January 2021

Twitch of the ephemeral pans


Twitch of the ephemeral pans

The past three months we have had an astonishing amount of rainfall across the Lowveld region. It has been incredible to see most of the tributaries flowing, drainage lines wet with pools of water, ephemeral pans, mud wallows filled up, and of course the Sand River flowing with more vigour and much fuller than in recent years.

Some of the seasonal pans in the south have been focused areas to look out for avian species regarded as ‘specials’ or rarities for our region. These birds are usually species that fly in over these pans at night, land to rest and feed and sometimes stay for a couple of days before disappearing again.

The likes of squacco heron, glossy ibis, greater painted snipe, wood sandpiper, common greenshank and knob-billed duck have all been regulars in and around these pans. Rarer species that have presented themselves include curlew sandpiper, lesser moorhen, African crake, white stork, pallid harried, Montagu’s harrier and dwarf bittern.

Lesser moorhen
Squacco heron
Dwarf bittern

The star of these pans comes in the form of a relatively small shy bird, called a striped crake. The crake was spotted by Quentin Swanevelder, Gareth Poole, and Bruce Lawson (my colleagues and visitor), when they stopped on the old Selati Railway to glance over Kwarimanyna Pan and spotted the crake moving through some grass. They luckily managed to snap a couple of photographs for identifying purposes before it ducked.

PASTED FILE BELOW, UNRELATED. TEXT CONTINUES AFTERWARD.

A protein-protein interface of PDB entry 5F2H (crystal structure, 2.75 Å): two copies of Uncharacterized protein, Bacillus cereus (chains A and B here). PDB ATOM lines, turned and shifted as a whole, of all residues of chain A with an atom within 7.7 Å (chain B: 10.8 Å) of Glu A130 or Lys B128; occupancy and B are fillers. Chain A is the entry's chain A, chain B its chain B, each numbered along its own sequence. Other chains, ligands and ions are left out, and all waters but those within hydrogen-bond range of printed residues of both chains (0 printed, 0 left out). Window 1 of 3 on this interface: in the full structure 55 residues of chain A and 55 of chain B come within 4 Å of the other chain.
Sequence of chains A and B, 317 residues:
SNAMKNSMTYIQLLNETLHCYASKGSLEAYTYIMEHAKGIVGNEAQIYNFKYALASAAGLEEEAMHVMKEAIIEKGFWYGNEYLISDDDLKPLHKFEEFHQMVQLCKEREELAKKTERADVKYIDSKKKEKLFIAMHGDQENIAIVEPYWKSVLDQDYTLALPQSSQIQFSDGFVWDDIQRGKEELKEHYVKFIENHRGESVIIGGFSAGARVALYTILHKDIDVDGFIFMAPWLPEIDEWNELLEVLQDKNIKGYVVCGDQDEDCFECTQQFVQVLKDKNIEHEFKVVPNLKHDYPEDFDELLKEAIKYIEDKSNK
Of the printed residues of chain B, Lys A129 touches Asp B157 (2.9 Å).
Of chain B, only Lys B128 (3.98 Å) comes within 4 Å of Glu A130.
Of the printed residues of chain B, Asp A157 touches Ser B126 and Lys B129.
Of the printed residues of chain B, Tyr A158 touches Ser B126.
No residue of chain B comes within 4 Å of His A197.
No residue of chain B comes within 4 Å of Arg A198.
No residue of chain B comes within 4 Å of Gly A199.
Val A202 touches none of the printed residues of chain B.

Already back at camp, I received the update of the crake and rounded up a few members of our team to try to connect with the crake. We made our way south as quickly as we could because ‘dipping’ on this species was very possible! Arriving at the pan, we all scanned along the sides, between the grasses and Marc even waded into the water to try and flush the crake. Unfortunately, we were unsuccessful and left the pan.

Striped crake shows itself

Later, I decided to give it one last try and made my way south again. Approaching the pan slowly and finding two pairs of lesser moorhens still present, I switched off my Land Rover and waited. Looking all over the pan for about ten minutes, the crake made an appearance! Aware of my presence, it was skulking about between long grass and briefly showed itself for me to capture a few photographs.

I decided to get out my Land Rover and hid behind a Jackalberry tree as it approached my position. It stopped about three meters from me and then slowly started submerging underwater. It did not show itself again, so I decided to leave the area in the hope that it would hang around for a few days and that more members of my team would have a chance of finding it.

By Quinton Paul Josop
Field Guide